To the Editor:
As we approach the next referendum on the education budget, it would seem appropriate we consider why the budget was voted down on two previous occasions.
Many residents in Newtown are wondering about the reason why we were asked last time to answer same two questions about the budget being too high or too low. I thought they got their answer in the first budget vote. Are they going to insult our intelligence and ask the same questions?
While everyone is in favor of supporting the education of our youth, there are some residents who question some of the expenditures made for equipment/furnishings made in the new addition to the high school. Our former superintendent seemed to believe that spending money on new classroom accessories like electric boards and other new educational products was necessary to improve instruction. While some teachers and parents would agree, the question remains did we get a return on our school tax investment? Could we have considered spending that money on improving instruction by considering non-technological alternatives that are being used in other schools in the United States and overseas?
I raise this question because we are going through a “new information revolution” that is not technological, according to management guru Peter Drucker. It is a revolution in how we think about existing data and information using new concepts that will add value to what we do in business and in eventually in education. This realization has changed education in other countries with the result that their students outperform their American counterparts in reading, math, and science. Yet we outspend these countries in the amount of money we spend per student with an investment of over $10,000 per student. Now many states have now adopted a new core curriculum as a way of adding value to instruction.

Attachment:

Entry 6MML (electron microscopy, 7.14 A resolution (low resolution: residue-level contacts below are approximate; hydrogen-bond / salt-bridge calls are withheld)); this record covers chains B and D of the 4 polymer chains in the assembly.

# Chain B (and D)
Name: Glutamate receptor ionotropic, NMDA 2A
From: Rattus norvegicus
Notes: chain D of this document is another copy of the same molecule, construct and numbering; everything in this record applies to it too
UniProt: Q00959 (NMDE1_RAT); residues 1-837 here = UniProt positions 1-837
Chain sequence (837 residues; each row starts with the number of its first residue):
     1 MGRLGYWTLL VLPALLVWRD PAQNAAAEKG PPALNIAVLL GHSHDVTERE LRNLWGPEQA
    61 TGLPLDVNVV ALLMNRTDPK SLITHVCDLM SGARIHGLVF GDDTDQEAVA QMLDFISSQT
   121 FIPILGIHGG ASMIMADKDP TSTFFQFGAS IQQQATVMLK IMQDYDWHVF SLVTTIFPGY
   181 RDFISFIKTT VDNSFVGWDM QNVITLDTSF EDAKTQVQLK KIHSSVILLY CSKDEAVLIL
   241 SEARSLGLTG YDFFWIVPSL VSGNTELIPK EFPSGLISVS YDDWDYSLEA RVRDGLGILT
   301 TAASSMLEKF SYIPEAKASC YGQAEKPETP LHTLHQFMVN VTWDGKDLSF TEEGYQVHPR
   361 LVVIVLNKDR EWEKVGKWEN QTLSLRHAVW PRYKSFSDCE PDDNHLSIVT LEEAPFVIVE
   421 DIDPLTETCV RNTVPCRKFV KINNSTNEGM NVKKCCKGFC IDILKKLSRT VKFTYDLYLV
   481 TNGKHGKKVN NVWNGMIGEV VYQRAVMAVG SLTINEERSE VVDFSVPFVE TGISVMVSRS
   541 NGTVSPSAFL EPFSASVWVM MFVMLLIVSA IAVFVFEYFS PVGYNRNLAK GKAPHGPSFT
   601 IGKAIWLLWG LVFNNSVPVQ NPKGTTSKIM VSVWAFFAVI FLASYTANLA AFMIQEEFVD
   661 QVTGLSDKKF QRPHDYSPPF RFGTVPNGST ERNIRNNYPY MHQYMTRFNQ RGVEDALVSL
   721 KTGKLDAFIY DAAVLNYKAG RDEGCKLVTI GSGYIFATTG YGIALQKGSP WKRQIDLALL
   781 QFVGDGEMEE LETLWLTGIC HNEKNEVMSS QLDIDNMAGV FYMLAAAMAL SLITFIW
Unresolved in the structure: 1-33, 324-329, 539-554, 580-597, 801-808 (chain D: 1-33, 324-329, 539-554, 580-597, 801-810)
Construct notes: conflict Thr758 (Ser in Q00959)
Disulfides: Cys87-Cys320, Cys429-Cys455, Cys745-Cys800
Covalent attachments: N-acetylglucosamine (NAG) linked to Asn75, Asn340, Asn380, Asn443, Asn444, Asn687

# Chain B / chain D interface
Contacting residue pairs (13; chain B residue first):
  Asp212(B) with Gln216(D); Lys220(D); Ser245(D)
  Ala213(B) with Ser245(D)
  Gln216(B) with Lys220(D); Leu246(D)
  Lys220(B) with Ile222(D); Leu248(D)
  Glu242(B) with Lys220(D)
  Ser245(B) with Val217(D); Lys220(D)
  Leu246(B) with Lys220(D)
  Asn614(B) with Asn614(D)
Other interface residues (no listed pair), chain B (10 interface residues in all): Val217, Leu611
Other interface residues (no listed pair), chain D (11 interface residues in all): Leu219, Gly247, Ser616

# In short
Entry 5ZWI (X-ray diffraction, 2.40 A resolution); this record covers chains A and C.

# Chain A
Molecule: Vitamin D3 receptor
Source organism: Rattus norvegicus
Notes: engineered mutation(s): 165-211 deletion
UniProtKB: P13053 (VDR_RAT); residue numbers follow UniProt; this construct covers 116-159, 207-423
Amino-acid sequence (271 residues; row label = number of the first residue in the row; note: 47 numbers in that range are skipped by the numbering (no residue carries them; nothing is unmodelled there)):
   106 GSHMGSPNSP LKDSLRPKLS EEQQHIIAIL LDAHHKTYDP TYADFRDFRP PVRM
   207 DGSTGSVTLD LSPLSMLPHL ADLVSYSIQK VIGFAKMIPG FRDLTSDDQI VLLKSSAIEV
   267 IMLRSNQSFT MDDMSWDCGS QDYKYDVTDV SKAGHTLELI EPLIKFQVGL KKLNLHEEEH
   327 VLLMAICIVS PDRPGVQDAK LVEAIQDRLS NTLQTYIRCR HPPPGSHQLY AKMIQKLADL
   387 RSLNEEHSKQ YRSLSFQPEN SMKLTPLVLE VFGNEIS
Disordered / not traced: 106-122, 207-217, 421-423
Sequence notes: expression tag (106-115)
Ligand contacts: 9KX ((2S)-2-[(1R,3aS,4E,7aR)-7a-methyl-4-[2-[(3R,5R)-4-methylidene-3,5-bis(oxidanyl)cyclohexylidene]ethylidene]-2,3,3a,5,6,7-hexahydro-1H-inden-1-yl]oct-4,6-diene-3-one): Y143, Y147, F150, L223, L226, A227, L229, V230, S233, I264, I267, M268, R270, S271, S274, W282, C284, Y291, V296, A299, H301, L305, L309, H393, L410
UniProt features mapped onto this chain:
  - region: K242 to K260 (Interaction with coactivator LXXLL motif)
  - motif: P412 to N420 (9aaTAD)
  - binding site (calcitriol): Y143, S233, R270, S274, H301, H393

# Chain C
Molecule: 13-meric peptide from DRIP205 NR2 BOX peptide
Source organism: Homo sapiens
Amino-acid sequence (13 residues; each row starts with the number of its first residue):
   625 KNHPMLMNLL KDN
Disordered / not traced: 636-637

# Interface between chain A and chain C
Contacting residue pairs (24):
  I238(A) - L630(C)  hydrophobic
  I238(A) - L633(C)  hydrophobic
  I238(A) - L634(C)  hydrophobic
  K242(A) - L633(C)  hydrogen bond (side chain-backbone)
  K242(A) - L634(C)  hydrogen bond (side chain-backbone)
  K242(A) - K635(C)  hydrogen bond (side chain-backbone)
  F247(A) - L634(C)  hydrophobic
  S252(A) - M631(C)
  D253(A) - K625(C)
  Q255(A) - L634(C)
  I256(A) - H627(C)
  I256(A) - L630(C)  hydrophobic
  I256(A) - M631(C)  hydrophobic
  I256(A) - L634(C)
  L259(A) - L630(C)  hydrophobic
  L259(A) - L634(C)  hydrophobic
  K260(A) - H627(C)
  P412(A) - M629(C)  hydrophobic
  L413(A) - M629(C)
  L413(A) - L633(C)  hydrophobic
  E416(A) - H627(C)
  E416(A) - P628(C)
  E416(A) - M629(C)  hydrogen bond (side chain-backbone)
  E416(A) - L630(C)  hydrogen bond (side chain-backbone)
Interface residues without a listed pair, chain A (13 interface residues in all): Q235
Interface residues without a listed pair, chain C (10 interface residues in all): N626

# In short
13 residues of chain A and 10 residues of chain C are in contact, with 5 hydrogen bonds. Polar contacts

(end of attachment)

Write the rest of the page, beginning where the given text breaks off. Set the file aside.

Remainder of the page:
But schools seem to resist fundamental change partly due to the fact that like any institution it is slow to change because there is “a management culture” that defends their understanding of the education process, convinced that they know best. But that being the case does not justify their inflated salaries going forward unless they can produce not mediocre but excellent results without the increased expenditures of the past. And this is the real challenge we as taxpayers have. We as public investors in the educational enterprise should be informed and should be able to discuss in open forums with students and teachers what works and what doesn't work in the classroom. We have a population of highly educated retired professionals who could play a significant role in bringing their intellectual capital to improving a school system, which can do better by learning to operate with more new concepts instead of just spending because the money is in the budget.
Until we as investors are permitted to evaluate how the expenditures are justified not in purpose but in successful results, we will continue to pay higher school taxes without any representation. If you agree, think about this reality when you vote a third time.
60 Watkins Drive, Sandy Hook May 29, 2013